On Mayonnaise

The ins and out of mayonnaise and a guide on how to make it and fix it if you break it.

What is it?
Mayonnaise is an emulsion formed from eggs and fat seasoned with lemon juice or vinegar and salt.

What’s an emulsion?
If you don’t want to know the science behind emulsions then skip to the next section to learn how to make it.
An emulsion (in the culinary sense) is a mix of water and oil droplets. Since the oil droplets are much larger and slower moving than water molecules their movement is impeded and this creates a thick, creamy consistency. The problem here is that emulsions are made from two liquids that are incommensurable (two liquids that can’t be dissolved into one another). You’ll know this from any experience looking at oil and water. When mixed the oil will disperse into smaller droplets which coalesce into a large mass of oil if left for a few seconds. So emulsions are unstable in nature.

The reason the oil congregates in one mass is due to surface tension. When liquids can’t mix the liquids arrange themselves in a way that minimises contact with each other. They form a single large mass which minimises surface area and therefore has less contact with the other liquid.

Mayonnaise Under an Electron Microscope

So in order to form an emulsion we need to seriously break up that mass of liquid. When you whisk a tablespoon of oil into mayonnaise it’s broken up into roughly 30 billion separate droplets. Those droplets will be approximately 3 thousandths of a millimetre in diameter. A blender can make them smaller and an industrial homogeniser can break them up to smaller than a thousandth of a millimetre across. This is important because smaller droplets are less likely to merge together and cause the two liquids to separate.

There are two things that are important factors in the ease of forming an emulsion. The first is by using a more viscous water base as this drags harder on the droplets and allows the shearing force from the whisk to be transferred from the whisk more effectively. The second is the use of emulsifiers which coat the surface of the droplets and prevent them from merging into one large mass and separating.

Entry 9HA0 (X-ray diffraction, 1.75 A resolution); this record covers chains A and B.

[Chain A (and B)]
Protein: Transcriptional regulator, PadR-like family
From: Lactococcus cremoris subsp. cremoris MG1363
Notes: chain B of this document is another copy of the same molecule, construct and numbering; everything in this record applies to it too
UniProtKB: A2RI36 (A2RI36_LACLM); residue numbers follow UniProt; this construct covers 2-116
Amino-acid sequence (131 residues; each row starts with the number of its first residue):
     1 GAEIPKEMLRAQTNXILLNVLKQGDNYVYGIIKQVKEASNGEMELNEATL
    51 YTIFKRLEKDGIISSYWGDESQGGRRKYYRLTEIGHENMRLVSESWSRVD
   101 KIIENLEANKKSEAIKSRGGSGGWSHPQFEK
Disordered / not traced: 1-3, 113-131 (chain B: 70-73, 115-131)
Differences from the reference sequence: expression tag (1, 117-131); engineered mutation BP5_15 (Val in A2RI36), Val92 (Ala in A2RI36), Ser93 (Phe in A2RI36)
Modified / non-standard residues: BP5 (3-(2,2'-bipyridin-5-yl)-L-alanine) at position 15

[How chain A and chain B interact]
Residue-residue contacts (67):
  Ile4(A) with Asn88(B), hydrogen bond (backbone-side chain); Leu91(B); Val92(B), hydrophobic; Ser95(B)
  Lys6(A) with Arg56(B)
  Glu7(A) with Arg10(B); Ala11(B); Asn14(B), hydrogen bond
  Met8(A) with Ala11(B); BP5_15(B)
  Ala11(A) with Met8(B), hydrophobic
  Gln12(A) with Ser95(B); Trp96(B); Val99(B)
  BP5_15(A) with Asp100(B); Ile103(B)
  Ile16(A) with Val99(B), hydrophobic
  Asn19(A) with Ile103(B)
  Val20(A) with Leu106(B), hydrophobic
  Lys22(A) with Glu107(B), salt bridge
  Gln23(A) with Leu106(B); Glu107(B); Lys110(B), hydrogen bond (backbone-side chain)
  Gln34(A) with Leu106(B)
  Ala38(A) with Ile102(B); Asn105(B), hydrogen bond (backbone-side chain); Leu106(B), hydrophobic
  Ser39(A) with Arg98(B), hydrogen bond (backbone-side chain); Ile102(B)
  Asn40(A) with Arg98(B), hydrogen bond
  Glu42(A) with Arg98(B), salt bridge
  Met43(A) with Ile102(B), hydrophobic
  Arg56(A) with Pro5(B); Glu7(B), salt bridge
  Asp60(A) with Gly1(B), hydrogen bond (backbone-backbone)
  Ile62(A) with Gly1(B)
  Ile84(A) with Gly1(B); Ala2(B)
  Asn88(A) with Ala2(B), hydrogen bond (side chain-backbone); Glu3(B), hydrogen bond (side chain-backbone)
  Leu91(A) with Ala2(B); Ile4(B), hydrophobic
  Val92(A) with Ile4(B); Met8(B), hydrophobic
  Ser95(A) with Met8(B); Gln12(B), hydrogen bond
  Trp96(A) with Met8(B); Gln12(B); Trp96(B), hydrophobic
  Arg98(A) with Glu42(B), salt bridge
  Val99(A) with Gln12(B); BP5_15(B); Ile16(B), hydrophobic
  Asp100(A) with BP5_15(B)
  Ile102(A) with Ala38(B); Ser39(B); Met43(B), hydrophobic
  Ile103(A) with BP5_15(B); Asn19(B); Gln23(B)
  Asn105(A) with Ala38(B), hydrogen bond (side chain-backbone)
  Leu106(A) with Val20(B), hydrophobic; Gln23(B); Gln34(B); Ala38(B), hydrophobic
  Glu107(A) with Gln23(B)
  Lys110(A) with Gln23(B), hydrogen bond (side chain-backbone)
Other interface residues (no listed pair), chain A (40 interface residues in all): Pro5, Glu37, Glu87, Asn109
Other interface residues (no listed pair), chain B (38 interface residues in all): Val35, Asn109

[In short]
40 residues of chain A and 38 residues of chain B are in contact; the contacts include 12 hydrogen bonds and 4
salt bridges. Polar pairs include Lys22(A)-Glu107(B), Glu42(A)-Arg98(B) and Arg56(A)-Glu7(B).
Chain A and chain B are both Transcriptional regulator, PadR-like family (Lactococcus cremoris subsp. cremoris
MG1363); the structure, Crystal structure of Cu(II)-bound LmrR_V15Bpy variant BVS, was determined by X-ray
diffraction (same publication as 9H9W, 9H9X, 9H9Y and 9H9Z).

Great, why do I care?
Because the science is important for understanding what needs to be done or why something went wrong. There are a few laws that apply to making any emulsion:

  1. The first material in the bowl should be the water based ingredient and some emulsifying or stabilising ingredients. To this the oil is added as the oil has to be dispersed in the water base.
  2. The oil should be added very slowly at first. Once the mixture has developed some viscosity the oil can be added more quickly. This is because initially it is easy for large droplets to avoid being dispersed and as you add more oil this will pool with the large droplets causing the liquids to separate as the large droplets merge.
  3. The proportions of the two liquids need to be kept in balance. The volume of the oil shouldn’t exceed three times the volume of the water base. The more crowded the droplets are the more likely it will be that they will be in continuous contact with each other and might coalesce. When the emulsion becomes stiff it’s a sign to either stop or add more of the water base.
  4. If it went wrong and didn’t emulsify it’s almost always because:
    1. The oil was added too quickly.
    2. The mixture was too hot or too cold.
    3. Too much oil was added.

Once you’ve made your emulsion you might want to store it. This is done chiefly by keeping it at the right temperature. If it’s too hot the oil droplets will move around energetically making them more likely to coalesce and split the emulsion. At low temperature surface tension increases making neighbouring droplets more likely to coalesce.

How to Rescue Your Emulsion
When an emulsion separates there are two ways to re-emulsify it. The first is to use a blender’s sheer mechanical force to force the droplets apart and break them up. The second more reliable technique is to acquire more of the water base in a separate bowl and slowly whisk the broken sauce into that.

Mayonnaise is the most tightly packed emulsion  and as much as 80% of its volume can be oil. This can be achieved as egg yolks are full of natural stabilisers and emulsifiers. When making mayonnaise have everything at room temperature allows the emulsifiers in the yolk to attach to the oil droplets more easily.

You can make mayonnaise from more or less any fat be that olive oil or leftover chicken fat from a roast. Bear in mind that if the fat you’re using solidifies in the fridge then the fat crystals can rupture the emulsifying layer and cause the emulsion to split when brought to room temperature. Be careful with refrigerated mayonnaise otherwise as some oil may have escaped its droplets. Stir gently with a few drops of water to re-emulsify.

Yum yum mayonnaise yum.


5 thoughts on “On Mayonnaise

  1. Pingback: Confit Salmon with Mustard and Parsley Mayonnaise and Roasted Beetroot | will never fly

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